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Recent Noteworthy Distribution Records for Deinopis spinosa (Marx, 1889) (Araneae: Deinopidae) in the Southeastern United States
Dirk J. Stevenson, Grover Brown, Houston Chandler, Daniel D. Dye II, Christopher Garza, Marks McWhorter, Matt Moore, and Aimée Thomas

Southeastern Naturalist, Volume 17, Issue 2 (2018): N28–N33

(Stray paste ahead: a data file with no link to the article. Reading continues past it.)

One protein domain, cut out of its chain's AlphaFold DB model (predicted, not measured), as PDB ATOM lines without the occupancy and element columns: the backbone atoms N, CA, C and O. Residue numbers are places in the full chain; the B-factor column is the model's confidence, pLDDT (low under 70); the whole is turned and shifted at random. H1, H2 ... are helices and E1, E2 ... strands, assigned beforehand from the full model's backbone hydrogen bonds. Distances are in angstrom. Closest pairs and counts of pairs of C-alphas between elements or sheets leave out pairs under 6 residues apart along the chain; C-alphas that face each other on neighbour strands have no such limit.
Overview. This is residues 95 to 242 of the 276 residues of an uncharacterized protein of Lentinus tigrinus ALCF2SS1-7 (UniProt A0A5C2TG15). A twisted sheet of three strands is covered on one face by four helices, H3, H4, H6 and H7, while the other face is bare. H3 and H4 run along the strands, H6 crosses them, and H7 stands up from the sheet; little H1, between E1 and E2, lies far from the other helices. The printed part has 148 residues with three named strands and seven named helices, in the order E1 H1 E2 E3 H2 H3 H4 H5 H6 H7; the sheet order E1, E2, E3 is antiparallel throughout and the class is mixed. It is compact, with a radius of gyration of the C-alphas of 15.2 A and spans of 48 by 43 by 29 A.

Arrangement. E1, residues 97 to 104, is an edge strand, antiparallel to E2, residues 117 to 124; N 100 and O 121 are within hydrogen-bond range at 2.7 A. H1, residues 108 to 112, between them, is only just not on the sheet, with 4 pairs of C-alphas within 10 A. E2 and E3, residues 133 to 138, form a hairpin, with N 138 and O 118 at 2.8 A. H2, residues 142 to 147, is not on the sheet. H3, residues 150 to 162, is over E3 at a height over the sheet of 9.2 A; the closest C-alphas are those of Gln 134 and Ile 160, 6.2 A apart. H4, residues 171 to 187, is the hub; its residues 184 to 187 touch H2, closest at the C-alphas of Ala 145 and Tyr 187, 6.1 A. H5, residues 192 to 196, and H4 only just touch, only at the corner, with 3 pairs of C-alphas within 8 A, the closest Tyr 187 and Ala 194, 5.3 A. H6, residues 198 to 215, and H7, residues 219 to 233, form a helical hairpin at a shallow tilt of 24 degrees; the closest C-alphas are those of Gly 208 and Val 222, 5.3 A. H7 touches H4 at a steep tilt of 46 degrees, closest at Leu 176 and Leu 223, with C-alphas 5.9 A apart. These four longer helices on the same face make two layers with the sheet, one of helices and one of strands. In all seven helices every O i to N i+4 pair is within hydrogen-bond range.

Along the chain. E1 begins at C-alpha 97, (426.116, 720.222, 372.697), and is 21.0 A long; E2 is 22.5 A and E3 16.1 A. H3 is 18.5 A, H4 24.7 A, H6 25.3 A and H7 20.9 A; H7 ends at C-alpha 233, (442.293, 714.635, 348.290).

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2018 Southeastern Naturalist Notes Vol. 17, No. 2 N28 D.J. Stevenson, et al. Recent Noteworthy Distribution Records for Deinopis spinosa (Marx, 1889) (Araneae: Deinopidae) in the Southeastern United States Dirk J. Stevenson1,*, Grover Brown2, Houston Chandler3, Daniel D. Dye II4, Christopher Garza5, Marks McWhorter6, Matt Moore7, and Aimée Thomas8 Abstract - The ogre-faced spider Deinopis spinosa is the sole representative of the family Deinopidae in the US. Museum records suggest this species is restricted to the extreme southeastern US (Alabama and Florida) and Jamaica. Through nocturnal surveys and records from naturalist-oriented internet sites, we have discovered that this species is more widely distributed in the Coastal Plain region of the southeastern US. Herein, we document new state records for Georgia, Mississippi, South Carolina, and Texas, significantly expanding the known range of the species. It is unknown whether these records represent a recent range expansion or if the spider has historically been overlooked due to its cryptic nature and habits. The ogrefaced spiders or netcasting spiders (Family Deinopidae) are pantropical, with 1 species, Deinopis spinosa Marx, known from the southeastern US and Jamaica (Coddington 2017; Fig. 1). The enlarged posterior median eyes of the D. spinosa, which contribute to the genus’ common name and lend individuals a goggle-eyed appearance, are extremely sensitive and have a very short focal length (essentially the equivalent of a fish-eye lens) (Coddington 2017). For these primarily sight-hunting species, such eyes facilitate visually based nocturnal capture of prey under low-light conditions (Stafstrom and Hebets 2016). Deinopis spinosa has a novel and interesting forging strategy wherein individuals, positioned upside down, hold a rectangular-shaped net made of wooly silk with their 3 front pairs of legs (Fig. 1), lunge at, and expand the net to snare passing prey (Coddington and Sobrevila 1987, Coddington et al. 2012, Stafstrom and Hebets 2016). Published information relating to the distribution of D. spinosa in the US can be found in several sources. Comstock (1940:273) stated that “this rare species is known only from Florida and Alabama”. Marshall and Edwards (2001) mentioned that D. spinosa occurs statewide in Florida. In Alabama, there are several sites known from Baldwin County, a coastal county which borders the western edge of the Florida panhandle (Folkerts 2006). Based on the aforementioned museum records for Alabama and Florida, Coddington (2017:102) described the species range in the US as “the extreme southeastern US”. Publications specific to Texas (Jackman 1999), and South Carolina/North Carolina (Gaddy 2009, Gaddy and Morse 1985) did not consider D. spinosa as a native member of the spider fauna of these states. Similarly, we could not locate museum records or any mention in the literature of D. spinosa from Georgia, Louisiana, or Mississippi. 1Altamaha Environmental Consulting, Hinesville, GA 31313. 2Department of Biological Sciences, University of Southern Mississippi, Hattiesburg, MS 39401. 3The Orianne Society, Tiger, GA 30576. 413306 SW 168th Street, Brooker, FL 32622. 5Houston Arboretum and Nature Center, Houston, TX 77024. 6St. Andrew’s Episcopal School, Jackson, MS 39216. 71617 Stanford Drive, Statesboro, GA 30461. 8Department of Biological Sciences, Loyola University New Orleans, New Orleans, LA 70118. Corresponding author - eelmoccasin@yahoo.com. Manuscript Editor: Richard Brown Notes of the Southeastern Naturalist, Issue 17/2, 2018 N29 2018 Southeastern Naturalist Notes Vol. 17, No. 2 D.J. Stevenson, et al. From 2012 to 2017, we opportunistically conducted nocturnal headlamp surveys for D. spinosa at widely distributed sites in the Coastal Plain of the southeastern US including localities in Alabama, Georgia, Florida, Mississippi, North Carolina, South Carolina and Texas. The focus of our surveys was to document new localities (i.e., document sites outside of the currently known range) for this spider in the southeastern US. In most cases, specimens representing state records or new localities were deposited in museum collections (Appendix A). We complemented our field surveys with a search for D. spinosa observations catalogued on the internet sites BugGuide.net (http://bugguide.net) and iNaturalist (http://inaturalist.org) (both accessed October 2017). All BugGuide and iNaturalist observations (reported below) that we deemed as credible D. spinosa records were supported by photographs easily identifiable to this species. We collected (or photographed) D. spinosa at 1 site in Alabama, 4 sites in Georgia, 1 site in Mississippi, 1 site in South Carolina, and 1 site in Texas (Fig. 2; Appendix A). We also found D. spinosa at northern Florida sites close to the Georgia state line (Columbia County, FL) and in the eastern panhandle (Liberty County, FL). We located 2 additional records from BugGuide.net and iNaturalist for Alabama, an additional record for the Florida panhandle (Okaloosa County), 1 additional record for Georgia, 1 record for Louisiana, and 3 additional records for South Carolina (Appendix A). Our collection dates spanned from 27 April to 15 September; the dates of submissions for BugGuide.net and iNaturalist records (assumed to correspond with the dates on which these observations actually occurred) spanned from 30 June to 4 November. All of the D. spinosa records we compiled are from the Coastal Plain physiographic province and include 1 barrier island (Sapelo Island, GA). In an attempt to map the putative and current range of D. spinosa in the southeastern US, we buffered all records and credible observations for northerly states (i.e., states north of Florida) by 160 km. We extended this buffer inland to, but not beyond, the margin of the Coastal Plain (Fig. 2). Figure 1. An adult Deinopis spinosa, Liberty County, FL. Photograph © Daniel D. Dye. 2018 Southeastern Naturalist Notes Vol. 17, No. 2 N30 D.J. Stevenson, et al. The D. spinosa records we compiled significantly expand the known range of the species in the southeastern US, and represent the first state records (supported by museum specimens) for Georgia, Mississippi, South Carolina, and Texas. In addition, we received a credible D. spinosa observation, in 2016, for a site in southeastern North Carolina (Fig. 2; Carolina Beach State Park, New Hanover County, NC; H. Leonard, Rougemont, NC, 2016 pers. comm.). Deinopids are unusually rare in collections, and these spiders are seldom observed in the field (Coddington et al. 2012). Even so, D. spinosa may be common where it occurs (Coddington 2017). Wholly nocturnal, a behavior which likely evolved to evade predators, D. spinosa are inactive “stick mimics” during the daylight hours (Coddington 2017). These spiders seldom wander on the ground surface and thus are not expected in pitfall traps placed along terrestrial drift fences; for example, of 5236 spiders collected in pitfall traps at sandhill sites in north-central Florida, only a single D. spinosa was captured (Corey et al. 1998). We readily found 2–8 D. spinosa per person/hour via headlamp searches, during the spring/summer, by shining our lights on vegetation and tree trunks from 0.3–1.8 m (1−6 ft) above the ground. We found D. spinosa in a variety of terrestrial forested habitats including maritime hammocks, mixed Quercus (oak)–Pinus (pine) forests, and hardwood communities close to the margins of swamps. Sites in southern Alabama include coastal habitats close to brackish marshes and bay swamps (Folkerts 2006). We are unsure if D. spinosa has recently expanded its range northward in the Coastal Plain accompanying climate change, as has been reported for Nephila clavipes L. Figure 2. The range of Deinopis spinosa in the southeastern US. The overall range is shaded. Solid symbols represent localities supported by museum specimens, hollow symbols are observations supported by photographs, “?” is a recent credible sighting reported to the authors. Note: we have only mapped records for extreme northern Florida and for states north of Florida (D. spinosa occurs statewide in Florida [Marshall and Edwards 1981]). N31 2018 Southeastern Naturalist Notes Vol. 17, No. 2 D.J. Stevenson, et al. (Golden Silk Orbweaver; Bakkegard and Davenport 2012). The number of recent records (2007−2017) for states north of Florida suggest this may be the case. However, because of its cryptic nature, as described above, D. spinosa is easily overlooked and thus underreported. Also, this spider may occur in parts of the southeastern US that have not been well-sampled by arachnologists. So, whether the species has recently expanded its range or has historically been overlooked in the southeastern US may never be determined. We are not aware of any evidence suggesting that D. spinosa, like some arachnid taxa, has been introduced or expanded its range via transport by humans (Nedve d et al. 2011). We recommend that arachnologists, as well as natural heritage programs for states in which D. spinosa is now known to occur, track the occurrence of this spider. Spider biologists in Atlantic Coastal Plain states north of and contiguous with the documented range of D. spinosa (i.e., North Carolina, Virginia) should survey for this spider. We do not consider D. spinosa to be imperiled or a species of conservation concern, nor particularly habitatspecific, but wish to underscore that there are very few records for this species for states located north of Florida. Although not a model citizen-science species organism like the Golden Silk Orbweaver (Bakkegard and Davenport 2012) the advent of digital photography and citizen-science websites like BugGuide.net and i-Naturalist will continue to augment our knowledge of this spider’s distribution. Acknowledgments. We thank the following individuals for fielding questions or helping look for spiders in the field: Jeff Beane, Jonathan Coddington, G.B. Edwards, Debbie Folkerts, Chick Gaddy, Rebecca Godwin, Paul Moler, Steve Roble, and Ben Stegenga. Literature Cited Bakkegard, K.A., and L.J. Davenport. 2012. Nephila clavipes (Araneae: Nephilidae): A model species for monitoring climate change in the southeastern United States. Southeastern Naturalist 11:551−566. Coddington, J.A. 2017. Chapter 24: Deinopidae. Pp. 102−103, In D. Ubick, P. Paquin, P.E. Cushing, and V. Roth (Eds.). Spiders of North America: An Identification Manual, 2nd Edition. American Arachnological Society, Keene, NH. 425 pp. Coddington, J.A., and C. Sobrevila. 1987. Web manipulation and two stereotyped attack-behaviors in an ogre-faced spider, Deinopis subrufus Marx (Araneae: Deinopidae). Journal of Arachnology 15(2):213–226. Coddington, J.A., M. Kuntner, and B.D. Opell. 2012. Systematics of the Spider Family Deinopidae with a Revision of the genus Menneus. Smithsonian Contributions to Zoology 636:iv +1–61. Comstock, J.H. 1940. The Spider Book. Revised and edited by W.J. Gertsch. Cornell University Press, Ithaca, NY. 729 pp. Corey, D.T., I.J. Stout, and G.B. Edwards. 1998. Ground-surface spider fauna in Florida sandhill communities. Journal of Arachnology 26:303−316. Folkerts, D.R. 2006. A preliminary checklist of the spiders of Alabama. Auburn, AL. Available online at www.auburn.edu/folkedr/spiders/. Accessed 1 October 2017. Gaddy, L.L. 2009. Spiders of the Carolinas. Kollath Stensaas Publish ing, Duluth, MN. 208 pp. Gaddy, L.L., and J.C. Morse. 1985. Common spiders of South Carolina with an Annotated Checklist. South Carolina Agricultural Experiment Station Technical Bulletin 1094:1−182. Jackman, J.A. 1999. A Field Guide to the Spiders and Scorpions of Texas. Taylor Trade Publishing, Lanham, MD. 202 pp. Marshall, S., and G.B. Edwards. 2001. Florida’s Fabulous Spiders. World Publications, Tampa, FL. 64 pp. Nedved, O., S. Pekar, P. Bezdecka, E. Liznarova, M. Rezac, M. Schmitt, and L. Sentenska. 2011. Ecology of Arachnida alien to Europe. BioControl 56:539−550. Stafstrom, J.A., and E.A. Hebets. 2016. Nocturnal foraging enhanced by enlarged secondary eyes in a net-casting spider. Biology Letters 12:1−4. 2018 Southeastern Naturalist Notes Vol. 17, No. 2 N32 D.J. Stevenson, et al. Appendix 1. Recent (2007–2017) Deinopis spinosa records/observations for extreme northern Florida and for states north of Florida. # = number of Deinopis observed (number of museum speciments). Latitude/longitude Museum specimen Date State, county Location (decimal degrees) Collector(s) or observation # 16 June 2012 AL, Escambia Conecuh National Forest 31.039266°N, 86.752166°W D. Dye Author’s observ.; photo 1(0) 5 August 2016 AL, Mobile Dog River 30.622421°N, 88.118228°W R. Zimlich www.bugguide.net 1(0) 8 July 2016 AL, Montgomery Montgomery 32.332969°N, 86.143524°W Anonymous www.inaturalist.org 1(0) 15 July 2012 FL, Columbia Osceola National Forest 30.279708°N, 82.480225°W D. Dye Authors observ.; photo 1(0) 21 August 2010 FL, Liberty Torreya State Park 30.562471°N, 84.951284°W D. Dye Authors observ.; photo 1(0) 30 June 2011 FL, Okaloosa Niceville 30.517450°N, 86.477035°W O. Toness www.bugguide.net 1(0) 2 August 2016 FL, Okaloosa Niceville 30.517450°N, 86.477035°W O. Toness www.bugguide.net 1(0) 1 July 2015 GA, Bulloch 10.4 km ESE Statesboro 32.426662°N, 81.675626°W M. Moore Florida State Collection 2(1) of Arthropods (FSCA) 1 July 2016 GA, Bulloch 10.4 km ESE Statesboro 32.426662°N, 81.675626°W M. Moore FSCA 2(1) 11 August 2016 GA, Bulloch 4.6 km NW Statesboro 32.474608°N, 81.821868°W H. Chandler FSCA 1(1) 3 July 2016 GA, Glynn Altama Plantation WMA 31.339426°N, 81.512912°W M. Moore, FSCA 12(8) D. Stevenson 6 May 2017 GA, Glynn Altama Plantation WMA 31.339426°N, 81.512912°W M. Moore, FSCA 12(8) D. Stevenson 6 August 2017 GA, Liberty Hinesville 31.850077°N, 81.573963°W D. Stevenson FSCA 1(1) 8 October 2011 GA, McIntosh Sapelo Island 31.470024°N, 81.240393°W Anonymous www.bugguide.net 1(0) Preserve 12 July 2016 GA, Telfair Orianne Indigo Snake 31.844328°N, 82.807779°W M. Moore, FSCA 4(4) Preserve H. Chandler 17 September 2015 LA, West Feliciana Preserve 30.821023°N, 91.265205°W T. White www.bugguide.net 1(0) Feliciana Parish 27 April 2016 MS, Forrest Lake Thoreau 31.346700°N, 89.416600°W M. McWhorter, Loyola University, 2(1) Environmental Center A. Thomas New Orleans, LA 15 September 2017 MS, Forrest Lake Thoreau 31.346700°N, 89.416600°W M. McWhorter, Loyola University, 2(1) Environmental Center A. Thomas New Orleans, LA 4 November 2012 SC, Beaufort Beaufort 32.425791°N, 80.689300°W Anonymous www.bugguide.net 1(0) N33 2018 Southeastern Naturalist Notes Vol. 17, No. 2 D.J. Stevenson, et al. Latitude/longitude Museum specimen Date State, county Location (decimal degrees) Collector(s) or observation # 22 July 2007 SC, Charleston West Ashley 32.805079°N, 80.063479°W Anonymous www.bugguide.net 1(0) 22 July 2015 SC, Dorchester Summerville 33.013068° N, 80.172436° W Anonymous www.bugguide.net 3(0) 17 June 2017 SC, Dorchester Summerville 33.013068° N, 80.172436° W Anonymous www.bugguide.net 3(0) 19 August 2017 SC, Dorchester Summerville 33.013068° N, 80.172436° W Anonymous www.bugguide.net 3(0) 19 August 2017 SC, Jasper 4.8 km NW Whitehouse 32.238764°N, 81.110929°W M. Moore, FSCA 2(2) D. Stevenson 16 August 2017 TX, Harris Houston Arboretum 29.764838°N, 95.452092°W C. Garza Houston Museum of 2(1) Natural Science